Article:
When Arizona’s cities attempt progressive legislation, conservative state lawmakers often step in.
Regina Romero just started her job as Tucson’s first Latina mayor in December, but already she’s feeling stymied by the actions of Arizona state legislators more than 100 miles to the north. “For decades, Tucson has been a heavily Democratic city,” says the former Tucson City Council member, herself a Democrat. “So we like to take stances on issues that our community cares about, including protecting immigrants and refugees and asylum-seekers… But what we have seen, in the last 12 to 15 years, is that the state of Arizona has tried to micromanage Tucson.”
She’s referring elliptically to a bill pushed by State Representative John Kavanagh, a Republican from Fountain Hills, that would empower the state to withhold revenue from any municipality that voted to become a “sanctuary city” – i.e. refuse to enforce federal immigration law. Lost revenue was Romero’s official rationale for opposing sanctuary-city status in Tucson during her campaign – i.e., the ideology worked, the dollars didn’t.
It wasn’t the first time Old Pueblo progressives have felt rebuffed by state lawmakers. In 2013, Tucson, still recovering from its 2011 mass shooting, held a gun buyback drive that collected more than 200 weapons to be destroyed. Then-Governor Jan Brewer reacted by signing HB 2455, effectively prohibiting cities from destroying buyback guns. And in 2016, Governor Doug Ducey signed SB 1487, a bill that allows the state to withhold shared revenue from cities and towns that are found by the attorney general to have violated state law. Among the ordinances AG Mark Brnovich outlawed were a Bisbee ban on plastic grocery bags and Sedona’s attempt to limit Airbnb rentals, currently eating up 20 percent of its housing.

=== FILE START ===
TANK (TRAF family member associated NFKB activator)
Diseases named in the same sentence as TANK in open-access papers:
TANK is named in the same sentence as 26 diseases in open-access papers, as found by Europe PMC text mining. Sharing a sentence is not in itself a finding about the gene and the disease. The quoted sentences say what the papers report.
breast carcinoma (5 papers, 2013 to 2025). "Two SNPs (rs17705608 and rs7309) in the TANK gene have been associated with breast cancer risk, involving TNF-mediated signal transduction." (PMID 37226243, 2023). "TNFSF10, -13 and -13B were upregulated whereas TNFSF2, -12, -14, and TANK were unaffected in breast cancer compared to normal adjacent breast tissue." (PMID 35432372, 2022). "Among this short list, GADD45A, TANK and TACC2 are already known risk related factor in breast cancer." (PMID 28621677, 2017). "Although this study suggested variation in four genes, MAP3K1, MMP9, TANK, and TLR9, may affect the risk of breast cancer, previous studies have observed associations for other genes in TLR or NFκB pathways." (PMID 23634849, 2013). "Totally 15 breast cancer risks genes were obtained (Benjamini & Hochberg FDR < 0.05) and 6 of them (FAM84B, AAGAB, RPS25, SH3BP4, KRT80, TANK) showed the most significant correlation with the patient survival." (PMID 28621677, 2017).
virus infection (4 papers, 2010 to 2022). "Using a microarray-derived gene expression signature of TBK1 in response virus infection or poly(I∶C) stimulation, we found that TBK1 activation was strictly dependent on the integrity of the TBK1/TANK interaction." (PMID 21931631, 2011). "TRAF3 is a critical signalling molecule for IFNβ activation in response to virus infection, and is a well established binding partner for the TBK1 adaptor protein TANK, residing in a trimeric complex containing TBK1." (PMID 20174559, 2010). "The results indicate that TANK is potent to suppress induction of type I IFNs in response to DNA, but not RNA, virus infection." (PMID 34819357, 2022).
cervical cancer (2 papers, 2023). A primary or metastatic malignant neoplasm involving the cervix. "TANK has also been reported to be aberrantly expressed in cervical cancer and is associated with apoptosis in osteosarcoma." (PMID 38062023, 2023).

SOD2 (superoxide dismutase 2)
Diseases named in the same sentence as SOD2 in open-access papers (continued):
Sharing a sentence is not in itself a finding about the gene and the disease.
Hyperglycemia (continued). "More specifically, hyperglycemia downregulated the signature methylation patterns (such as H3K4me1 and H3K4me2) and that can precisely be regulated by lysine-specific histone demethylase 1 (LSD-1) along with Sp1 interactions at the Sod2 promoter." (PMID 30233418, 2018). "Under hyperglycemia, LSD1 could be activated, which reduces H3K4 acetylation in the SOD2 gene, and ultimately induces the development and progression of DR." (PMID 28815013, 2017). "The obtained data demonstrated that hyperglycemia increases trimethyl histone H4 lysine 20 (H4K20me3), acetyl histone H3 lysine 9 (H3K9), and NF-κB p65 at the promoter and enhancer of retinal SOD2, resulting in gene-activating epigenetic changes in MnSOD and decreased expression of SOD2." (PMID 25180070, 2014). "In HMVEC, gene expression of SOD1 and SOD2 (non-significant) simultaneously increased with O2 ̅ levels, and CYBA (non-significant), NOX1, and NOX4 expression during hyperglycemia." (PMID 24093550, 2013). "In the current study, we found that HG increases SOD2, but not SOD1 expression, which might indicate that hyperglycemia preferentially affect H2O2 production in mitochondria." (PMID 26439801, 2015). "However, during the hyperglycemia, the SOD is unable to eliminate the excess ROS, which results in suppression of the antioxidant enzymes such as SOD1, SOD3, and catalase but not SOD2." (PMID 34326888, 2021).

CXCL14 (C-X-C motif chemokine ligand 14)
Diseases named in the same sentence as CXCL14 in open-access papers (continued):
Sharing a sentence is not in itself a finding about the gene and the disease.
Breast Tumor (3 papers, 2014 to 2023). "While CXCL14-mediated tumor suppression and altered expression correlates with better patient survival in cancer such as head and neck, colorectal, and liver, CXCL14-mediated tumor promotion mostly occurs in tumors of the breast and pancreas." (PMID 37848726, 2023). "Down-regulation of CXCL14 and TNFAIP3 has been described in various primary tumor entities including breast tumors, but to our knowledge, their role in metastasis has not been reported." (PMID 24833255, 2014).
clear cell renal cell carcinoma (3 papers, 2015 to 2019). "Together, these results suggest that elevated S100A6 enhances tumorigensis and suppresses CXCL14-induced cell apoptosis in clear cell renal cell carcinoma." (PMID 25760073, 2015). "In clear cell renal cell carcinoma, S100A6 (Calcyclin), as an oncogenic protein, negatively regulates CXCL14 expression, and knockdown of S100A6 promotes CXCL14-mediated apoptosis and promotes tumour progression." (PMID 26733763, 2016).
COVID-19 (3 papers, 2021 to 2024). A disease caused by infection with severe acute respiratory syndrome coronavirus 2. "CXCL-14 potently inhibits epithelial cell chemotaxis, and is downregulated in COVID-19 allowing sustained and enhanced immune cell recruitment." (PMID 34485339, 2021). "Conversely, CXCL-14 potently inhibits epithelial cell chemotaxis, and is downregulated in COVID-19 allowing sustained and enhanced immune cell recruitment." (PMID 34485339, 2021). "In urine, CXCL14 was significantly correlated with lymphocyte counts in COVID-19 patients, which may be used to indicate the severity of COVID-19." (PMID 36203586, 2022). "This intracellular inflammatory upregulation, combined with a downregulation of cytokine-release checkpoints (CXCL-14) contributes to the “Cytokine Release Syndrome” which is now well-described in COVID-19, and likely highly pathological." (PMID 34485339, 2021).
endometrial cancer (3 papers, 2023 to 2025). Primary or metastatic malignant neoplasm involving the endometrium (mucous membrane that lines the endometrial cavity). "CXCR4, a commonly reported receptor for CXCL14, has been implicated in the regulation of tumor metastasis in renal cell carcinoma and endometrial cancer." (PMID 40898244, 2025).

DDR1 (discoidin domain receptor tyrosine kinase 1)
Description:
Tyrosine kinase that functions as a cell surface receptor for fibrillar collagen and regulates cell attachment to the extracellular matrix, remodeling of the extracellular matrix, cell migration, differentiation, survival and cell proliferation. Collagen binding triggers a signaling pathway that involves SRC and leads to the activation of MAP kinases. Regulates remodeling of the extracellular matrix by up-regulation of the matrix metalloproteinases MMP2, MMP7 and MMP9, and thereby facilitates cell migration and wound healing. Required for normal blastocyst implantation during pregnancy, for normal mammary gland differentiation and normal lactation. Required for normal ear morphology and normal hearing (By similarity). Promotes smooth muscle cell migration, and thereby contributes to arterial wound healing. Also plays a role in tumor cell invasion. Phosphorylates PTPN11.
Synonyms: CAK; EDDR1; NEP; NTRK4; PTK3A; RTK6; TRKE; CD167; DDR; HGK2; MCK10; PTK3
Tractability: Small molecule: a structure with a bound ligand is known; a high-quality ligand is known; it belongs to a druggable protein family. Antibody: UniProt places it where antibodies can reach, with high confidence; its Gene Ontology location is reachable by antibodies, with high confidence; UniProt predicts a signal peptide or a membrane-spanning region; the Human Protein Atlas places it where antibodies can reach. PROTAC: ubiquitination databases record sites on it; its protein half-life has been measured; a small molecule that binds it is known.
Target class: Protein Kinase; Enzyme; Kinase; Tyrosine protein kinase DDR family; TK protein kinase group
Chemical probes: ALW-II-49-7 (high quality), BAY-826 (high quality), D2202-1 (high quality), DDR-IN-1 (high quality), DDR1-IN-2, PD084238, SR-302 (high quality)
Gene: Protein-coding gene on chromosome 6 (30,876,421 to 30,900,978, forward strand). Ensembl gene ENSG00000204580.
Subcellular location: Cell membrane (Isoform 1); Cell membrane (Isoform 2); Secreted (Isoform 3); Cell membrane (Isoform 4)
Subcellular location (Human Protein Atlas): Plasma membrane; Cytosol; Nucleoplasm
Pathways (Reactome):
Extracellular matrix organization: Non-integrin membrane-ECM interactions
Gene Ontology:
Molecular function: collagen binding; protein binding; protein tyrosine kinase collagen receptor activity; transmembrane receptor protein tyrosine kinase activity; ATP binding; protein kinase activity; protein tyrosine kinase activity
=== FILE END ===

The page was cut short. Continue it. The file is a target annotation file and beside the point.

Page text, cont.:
Kavanagh’s bill would give sharper teeth to SB 1487. As a city with a self-written charter, Tucson is allowed by the Arizona Constitution to contradict state law on “matters of local concern,” Kavanagh concedes. “[But] the devil’s in the details when it comes to figuring out what a local issue is.”
Romero would like to see SB 1487 repealed, and is hoping as mayor she can persuade the state Legislature to empower “more cities and towns throughout the state to be self-governing,” she says. “Which I think is actually a very conservative thought, in principle.”